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Urban Death Project seeks to compost dead humans to feed the crops: has it really come to this?

Mike Adams, the Health Ranger, NaturalNews Editor

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March 22, 2015

(NaturalNews) A Seattle architect named Katrina Spade has proposed a new solution for urban food production: convert the recently deceased into nutritious compost to feed the food crops.

The project is called the Urban Death Project, and it describes the process of turning dead humans into food as follows:

The Urban Death Project is a compost-based renewal system. At the heart of the project is a three-story core, within which bodies and high-carbon materials are placed. Over the span of a few months, with the help of aerobic decomposition and microbial activity, the bodies decompose fully, leaving a rich compost. The Urban Death Project is not simply a system for turning our bodies into soil-building material. It is also a space for the contemplation of our place in the natural world, and a ritual to help us say goodbye to our loved ones by connecting us with the cycles of nature.

The Urban Death Project website describes the project as a 501(c) non-profit, and a fundraising effort is due to launch March 30th on Kickstarter. The donate page explains, "Your gift supports the creation of a meaningful, equitable, and ecological alternative for the care and processing of our deceased."


Human sewage is already used as compost for food crops

As a matter of full disclosure, I'm happy to say right up front that I am the developer of UltraClean Super Plant Food sold at and that our plant food has NO composted dead people in it. (Perhaps I should add that to the label?)

Nor does it contain human sewage waste as is frequently found in the majority of compost products sold at big box stores across America. Those products are derived from so-called "biosolids" which are sourced from human waste sludge mixed with other biomass sources such as dried leaves and plant waste.

Yes: in America today, if you buy compost from the big box stores -- or even directly from some cities -- you are growing your garden vegetables in composted human waste. Lovely...

The Urban Death Project wants to take it one step further. Instead of just composting the feces and sewage from humans, their idea is to compost the entire bodies of the deceased and turn them into nutrients for urban food production. As Fellowship of the Minds reports, this sounds a whole lot like "Soylent Green."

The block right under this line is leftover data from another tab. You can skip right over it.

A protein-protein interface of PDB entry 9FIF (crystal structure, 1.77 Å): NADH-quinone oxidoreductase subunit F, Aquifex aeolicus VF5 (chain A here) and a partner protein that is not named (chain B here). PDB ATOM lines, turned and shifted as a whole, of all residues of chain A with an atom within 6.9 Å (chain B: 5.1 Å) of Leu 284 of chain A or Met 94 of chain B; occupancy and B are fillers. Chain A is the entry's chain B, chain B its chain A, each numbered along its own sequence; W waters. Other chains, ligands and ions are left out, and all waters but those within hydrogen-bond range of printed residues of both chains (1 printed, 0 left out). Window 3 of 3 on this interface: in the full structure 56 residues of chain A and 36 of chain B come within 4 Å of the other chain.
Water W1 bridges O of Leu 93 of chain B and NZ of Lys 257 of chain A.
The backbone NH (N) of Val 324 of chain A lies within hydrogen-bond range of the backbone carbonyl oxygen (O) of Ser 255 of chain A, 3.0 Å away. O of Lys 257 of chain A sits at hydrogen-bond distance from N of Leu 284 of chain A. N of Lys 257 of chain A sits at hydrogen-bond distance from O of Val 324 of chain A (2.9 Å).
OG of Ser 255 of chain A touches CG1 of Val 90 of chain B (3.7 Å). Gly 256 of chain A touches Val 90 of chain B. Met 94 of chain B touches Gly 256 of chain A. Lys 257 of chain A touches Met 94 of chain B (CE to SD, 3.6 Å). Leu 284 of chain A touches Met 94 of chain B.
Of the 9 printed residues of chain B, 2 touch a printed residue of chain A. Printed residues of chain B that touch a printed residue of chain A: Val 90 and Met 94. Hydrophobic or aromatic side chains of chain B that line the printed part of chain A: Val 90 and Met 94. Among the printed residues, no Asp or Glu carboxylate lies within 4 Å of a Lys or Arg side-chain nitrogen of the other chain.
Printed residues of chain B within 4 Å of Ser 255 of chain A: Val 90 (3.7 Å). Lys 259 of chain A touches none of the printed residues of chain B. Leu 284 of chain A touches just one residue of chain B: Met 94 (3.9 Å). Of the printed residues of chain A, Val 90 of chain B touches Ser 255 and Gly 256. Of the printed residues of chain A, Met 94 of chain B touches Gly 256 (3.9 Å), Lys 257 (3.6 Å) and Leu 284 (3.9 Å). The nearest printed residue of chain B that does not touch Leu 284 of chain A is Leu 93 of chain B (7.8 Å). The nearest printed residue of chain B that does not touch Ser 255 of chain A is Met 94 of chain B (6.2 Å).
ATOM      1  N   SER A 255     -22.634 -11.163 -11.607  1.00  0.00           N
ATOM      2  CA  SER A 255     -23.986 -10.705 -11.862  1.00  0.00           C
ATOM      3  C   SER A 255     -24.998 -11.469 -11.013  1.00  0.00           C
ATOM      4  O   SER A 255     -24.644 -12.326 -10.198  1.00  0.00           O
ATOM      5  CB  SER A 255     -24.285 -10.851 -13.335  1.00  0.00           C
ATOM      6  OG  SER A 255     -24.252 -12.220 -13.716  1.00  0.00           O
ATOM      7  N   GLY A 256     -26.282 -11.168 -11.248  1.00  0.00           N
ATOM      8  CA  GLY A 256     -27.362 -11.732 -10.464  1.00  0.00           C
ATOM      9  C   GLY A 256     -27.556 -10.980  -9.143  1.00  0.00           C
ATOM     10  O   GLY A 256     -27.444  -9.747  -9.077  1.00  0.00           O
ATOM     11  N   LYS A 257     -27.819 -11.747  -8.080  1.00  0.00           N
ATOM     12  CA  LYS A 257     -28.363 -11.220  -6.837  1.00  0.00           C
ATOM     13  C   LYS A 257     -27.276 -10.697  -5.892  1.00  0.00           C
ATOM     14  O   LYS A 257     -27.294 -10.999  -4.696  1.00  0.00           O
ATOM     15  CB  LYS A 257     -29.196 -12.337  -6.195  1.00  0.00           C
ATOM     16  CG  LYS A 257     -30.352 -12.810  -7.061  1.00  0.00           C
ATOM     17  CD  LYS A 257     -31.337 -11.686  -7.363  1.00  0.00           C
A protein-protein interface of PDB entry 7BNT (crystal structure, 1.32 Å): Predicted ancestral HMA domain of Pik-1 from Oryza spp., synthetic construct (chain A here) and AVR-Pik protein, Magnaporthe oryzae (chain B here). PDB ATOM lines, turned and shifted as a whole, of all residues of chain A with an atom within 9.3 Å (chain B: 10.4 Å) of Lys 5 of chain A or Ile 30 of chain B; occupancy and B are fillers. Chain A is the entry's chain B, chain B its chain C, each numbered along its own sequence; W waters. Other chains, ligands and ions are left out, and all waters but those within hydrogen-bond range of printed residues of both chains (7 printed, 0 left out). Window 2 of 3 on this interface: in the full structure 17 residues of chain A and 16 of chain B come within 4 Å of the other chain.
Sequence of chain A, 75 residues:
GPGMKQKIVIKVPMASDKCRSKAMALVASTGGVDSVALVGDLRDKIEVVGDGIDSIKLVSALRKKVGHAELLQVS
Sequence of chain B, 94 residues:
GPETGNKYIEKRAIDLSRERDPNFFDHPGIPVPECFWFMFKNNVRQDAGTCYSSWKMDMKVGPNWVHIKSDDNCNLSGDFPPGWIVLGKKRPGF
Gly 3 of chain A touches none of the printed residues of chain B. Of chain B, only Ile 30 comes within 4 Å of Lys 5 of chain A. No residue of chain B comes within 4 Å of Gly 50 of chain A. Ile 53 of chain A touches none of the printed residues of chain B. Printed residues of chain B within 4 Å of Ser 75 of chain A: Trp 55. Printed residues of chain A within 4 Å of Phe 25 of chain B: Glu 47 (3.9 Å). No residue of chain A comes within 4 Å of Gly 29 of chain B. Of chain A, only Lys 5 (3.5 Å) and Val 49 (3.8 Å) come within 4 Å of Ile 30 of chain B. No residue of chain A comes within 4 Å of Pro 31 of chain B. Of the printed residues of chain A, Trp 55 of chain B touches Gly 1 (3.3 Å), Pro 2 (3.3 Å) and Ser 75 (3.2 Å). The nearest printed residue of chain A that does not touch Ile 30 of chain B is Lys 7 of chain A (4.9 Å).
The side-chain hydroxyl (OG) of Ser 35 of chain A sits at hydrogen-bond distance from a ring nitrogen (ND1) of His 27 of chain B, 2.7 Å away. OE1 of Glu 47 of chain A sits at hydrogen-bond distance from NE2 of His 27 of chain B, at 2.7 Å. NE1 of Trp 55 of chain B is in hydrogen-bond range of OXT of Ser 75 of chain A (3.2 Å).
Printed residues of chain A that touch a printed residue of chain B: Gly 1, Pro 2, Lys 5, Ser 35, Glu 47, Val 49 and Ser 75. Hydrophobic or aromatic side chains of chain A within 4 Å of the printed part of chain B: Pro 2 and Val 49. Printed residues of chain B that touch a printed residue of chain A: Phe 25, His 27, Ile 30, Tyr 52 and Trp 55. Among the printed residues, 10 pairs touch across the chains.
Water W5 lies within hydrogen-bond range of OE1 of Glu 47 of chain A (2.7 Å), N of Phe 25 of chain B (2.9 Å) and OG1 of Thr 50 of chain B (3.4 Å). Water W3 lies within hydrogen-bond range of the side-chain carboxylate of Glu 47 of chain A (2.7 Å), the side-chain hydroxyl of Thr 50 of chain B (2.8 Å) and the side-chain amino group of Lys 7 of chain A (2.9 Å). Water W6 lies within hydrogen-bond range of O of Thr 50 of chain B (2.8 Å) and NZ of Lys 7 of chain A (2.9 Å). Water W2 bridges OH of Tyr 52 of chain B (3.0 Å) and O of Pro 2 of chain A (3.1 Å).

On one hand, death is a natural cycle of life; but then again...

From an environmental perspective, of course, the idea of composting human bodies into nutrients for plants isn't as strange as it might sound. In fact, the far more bizarre ritual is pumping dead bodies full of embalming fluids and burying them in overpriced luxury caskets full of synthetic resins and fibers. Embalming fluids are extremely toxic to the planet, and it seems far more respectful to put the body of a deceased person in the ground and let nature run its course.

After all, your body isn't YOU. The body is just a vessel for the non-material spirit (consciousness) which leaves the body at the moment of physical death. If your time with your physical body is over, then why not return the body to the Earth from which it came in as natural a state as possible?

So from that point of view, at least the intention of the Urban Death Project can't be faulted. The architect, Katrina Spade, appears to be approaching this from what she sees as a holistic community solution. But she's so far missing some huge problems with this plan, as I'll detail below. In fact, the Urban Death Project, if pursued as described on the website, would actually accelerate the death of the very same population it claims to help sustain.

Composting does not eliminate heavy metals and toxic chemicals

To understand the contamination problem with the Urban Death Project, consider this Q&A on the project website:

Q: Is it safe to compost bodies?